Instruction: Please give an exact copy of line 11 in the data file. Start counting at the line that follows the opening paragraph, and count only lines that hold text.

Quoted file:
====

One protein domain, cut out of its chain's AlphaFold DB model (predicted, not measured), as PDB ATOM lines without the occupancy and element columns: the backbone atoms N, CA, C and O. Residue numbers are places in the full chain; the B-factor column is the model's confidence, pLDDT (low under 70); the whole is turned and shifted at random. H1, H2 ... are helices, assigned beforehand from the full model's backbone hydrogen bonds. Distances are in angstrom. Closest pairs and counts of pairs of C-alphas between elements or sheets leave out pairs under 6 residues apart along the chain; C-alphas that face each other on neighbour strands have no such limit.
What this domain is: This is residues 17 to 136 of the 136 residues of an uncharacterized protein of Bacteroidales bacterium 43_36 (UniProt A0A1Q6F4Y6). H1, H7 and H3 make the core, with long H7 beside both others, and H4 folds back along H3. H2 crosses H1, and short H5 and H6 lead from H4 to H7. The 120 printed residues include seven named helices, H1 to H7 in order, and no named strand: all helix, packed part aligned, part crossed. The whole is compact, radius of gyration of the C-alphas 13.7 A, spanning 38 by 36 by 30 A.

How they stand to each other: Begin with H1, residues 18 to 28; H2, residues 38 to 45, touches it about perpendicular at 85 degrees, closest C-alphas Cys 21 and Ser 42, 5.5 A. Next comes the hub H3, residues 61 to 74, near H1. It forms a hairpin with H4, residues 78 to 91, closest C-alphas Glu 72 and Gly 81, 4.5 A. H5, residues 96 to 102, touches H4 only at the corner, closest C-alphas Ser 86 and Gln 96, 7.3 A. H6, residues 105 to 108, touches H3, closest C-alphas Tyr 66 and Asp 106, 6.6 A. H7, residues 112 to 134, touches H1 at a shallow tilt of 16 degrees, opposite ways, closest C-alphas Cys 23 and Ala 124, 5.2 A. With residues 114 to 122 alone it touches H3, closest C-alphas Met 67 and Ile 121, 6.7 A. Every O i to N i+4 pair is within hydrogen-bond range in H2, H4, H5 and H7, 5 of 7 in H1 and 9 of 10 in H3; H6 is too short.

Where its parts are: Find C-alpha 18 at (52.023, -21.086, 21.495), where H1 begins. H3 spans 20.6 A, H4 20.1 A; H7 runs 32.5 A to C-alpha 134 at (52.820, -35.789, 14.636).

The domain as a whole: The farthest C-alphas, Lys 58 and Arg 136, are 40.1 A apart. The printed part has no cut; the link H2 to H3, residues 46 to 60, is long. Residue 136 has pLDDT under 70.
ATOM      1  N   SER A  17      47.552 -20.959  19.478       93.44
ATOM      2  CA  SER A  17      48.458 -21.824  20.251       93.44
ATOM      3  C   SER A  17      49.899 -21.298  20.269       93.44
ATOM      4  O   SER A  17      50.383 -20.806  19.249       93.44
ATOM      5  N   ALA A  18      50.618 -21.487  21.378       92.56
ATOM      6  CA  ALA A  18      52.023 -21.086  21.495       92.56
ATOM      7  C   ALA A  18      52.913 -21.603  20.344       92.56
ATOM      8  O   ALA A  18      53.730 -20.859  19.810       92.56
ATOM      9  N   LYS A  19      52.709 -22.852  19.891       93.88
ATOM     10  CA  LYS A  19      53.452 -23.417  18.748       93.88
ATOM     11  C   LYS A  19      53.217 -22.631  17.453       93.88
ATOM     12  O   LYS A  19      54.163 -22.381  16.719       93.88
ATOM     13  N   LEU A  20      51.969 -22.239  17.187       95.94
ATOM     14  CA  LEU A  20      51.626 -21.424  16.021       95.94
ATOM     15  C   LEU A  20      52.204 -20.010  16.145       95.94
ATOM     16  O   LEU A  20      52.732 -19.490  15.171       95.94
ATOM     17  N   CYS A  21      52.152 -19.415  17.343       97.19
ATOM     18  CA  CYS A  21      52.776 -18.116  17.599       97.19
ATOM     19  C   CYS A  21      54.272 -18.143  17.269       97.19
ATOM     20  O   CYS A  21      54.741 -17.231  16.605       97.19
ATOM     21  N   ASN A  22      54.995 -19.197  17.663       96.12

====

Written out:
ATOM      7  C   ALA A  18      52.913 -21.603  20.344       92.56